You changed the path. (tweaked backslashes for consistency)


  • mod

    So it is. So the script was just fucking wrong about where it lives.



  • I use ActivePython (2.7). It puts itself in the PATH properly :)



  • @delfinom said:

    Python3 is something that exists but nobody ever uses. Just use Python 2.7 which is what everything seems to support instead.

    3.4 only has a bit over half the usage of 2.7, but >50% for 3.x combined isn't "nobody." I suspect a lot of the 2.7 users would like to move to 3.x, but they're forced to stay on 2.7 by legacy applications.



  • @dcon said:

    I use ActivePython (2.7). It puts itself in the PATH properly :)

    But does it put itself in Program Files (or Program Files (x86)) properly, or does it still try to install in C:\Python27?



  • Python 3.5 is at the beta stage. I supposse it still has loads of bugs that need to be squashed. The latest version is really 3.4. I've been using it for a year without any major issues.



  • C:\Python27

    I guess I could safely install 3.x and play with that in that case as that is probably \Python3... (PATH settings aside.)



  • @Yamikuronue said:

    Problem four: My path is now: C:\C:\Users[me]\AppData\Local\Programs\Python\Launcher;C:\Users[me]\AppData\Roaming\npm;C:\Users[me]\AppData\Local\Programs\Python\Python35-32;C:\Users[me]\AppData\Local\Programs\Python\Python35-32\Scripts;

    The actual install location? C:\Users[me]\AppData\Local\Programs\Python\Python35-32\Tools\scripts. IT'S CASE FUCKING SENSITIVE, ASSWIPES.

    Case sensitive? That can't be right.

    Looks to me that they somehow missed the Tools directory in there:
    C:\Users\[me]\AppData\Local\Programs\Python\Python35-32\Scripts;
    vs
    C:\Users\[me]\AppData\Local\Programs\Python\Python35-32\Tools\scripts



  • @delfinom said:

    Python3 is something that exists but nobody ever uses.

    This drives me insane because Python 3.x is far superior.


  • sockdevs

    @Dogsworth said:

    @delfinom said:
    Python3 is something that exists but nobody ever uses.

    This drives me insane because Python 3.x is far superior.

    -shrug- it's better but it's no nodejs.

    <trolling


  • sockdevs

    @accalia said:

    nodejs

    Only crazy people enjoy Node :stuck_out_tongue:

    And I'm crazy


  • Discourse touched me in a no-no place

    @HardwareGeek said:

    But does it put itself in Program Files (or Program Files (x86)) properly, or does it still try to install in C:\Python27?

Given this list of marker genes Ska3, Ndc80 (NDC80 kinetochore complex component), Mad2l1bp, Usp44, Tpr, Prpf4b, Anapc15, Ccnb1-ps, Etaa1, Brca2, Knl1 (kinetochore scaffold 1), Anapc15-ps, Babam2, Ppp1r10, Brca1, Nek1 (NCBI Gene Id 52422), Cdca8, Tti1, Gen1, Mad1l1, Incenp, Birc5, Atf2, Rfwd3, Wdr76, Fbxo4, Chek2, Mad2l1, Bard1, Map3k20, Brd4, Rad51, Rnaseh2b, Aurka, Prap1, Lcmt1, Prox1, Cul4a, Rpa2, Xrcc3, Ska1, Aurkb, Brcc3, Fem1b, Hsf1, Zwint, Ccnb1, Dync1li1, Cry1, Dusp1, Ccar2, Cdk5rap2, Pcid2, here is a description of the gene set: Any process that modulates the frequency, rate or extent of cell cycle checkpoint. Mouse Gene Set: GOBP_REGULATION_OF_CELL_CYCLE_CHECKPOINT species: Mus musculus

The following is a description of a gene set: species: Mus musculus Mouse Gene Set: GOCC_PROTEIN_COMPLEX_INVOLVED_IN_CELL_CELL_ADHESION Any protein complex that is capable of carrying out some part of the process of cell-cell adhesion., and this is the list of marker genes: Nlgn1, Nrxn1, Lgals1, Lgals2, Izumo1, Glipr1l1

Putting spaces in a filename is an invitation for (badly written) code to break later on in unexpected ways. It shouldn't matter, yet it does anyway. :facepalm:



  • @accalia said:

    it's better but it's no nodejs.

    I'd rather have Python (2 or 3) than the linguistic house of horrors that is JS...


  • sockdevs

    @tarunik said:

    linguistic house of horrors that is JS...

    HEY! don't let the fustercluck that is DOM scare you away from the beautiful language that is javascript! it's not javascript's fault it has the DOM to deal with on the browser!


  • Discourse touched me in a no-no place

    DOM is bad everywhere. But JS has its own special quirks that sometimes make you wonder WTF is going on. For example (and this is the one that makes me really upset), exactly what this is referring to can vary in unexpected ways. I find it hard to comprehend how that could possibly be interpreted as a good thing.



  • @dcon said:

    Huh? Windows PATH is not case sensitive.

    Somewhat off-topic, but I've recently discovered that somehow a Jenkins CI slave process running on Windows has case-sensitive file paths, even though Windows itself doesn't. :headdesk:


    Filed Under: Extra features nobody wanted.


  • sockdevs

    That's only because you're thinking of this from a class-based OO POV, where this is always the instance of a class. Since JS doesn't have classes (OK, ES6 has something called classes, but it's not quite the same), this has to rely on something else; IIRC, that something else determined by the function scope.


  • sockdevs

    @dkf said:

    For example (and this is the one that makes me really upset), exactly what this is referring to can vary in unexpected ways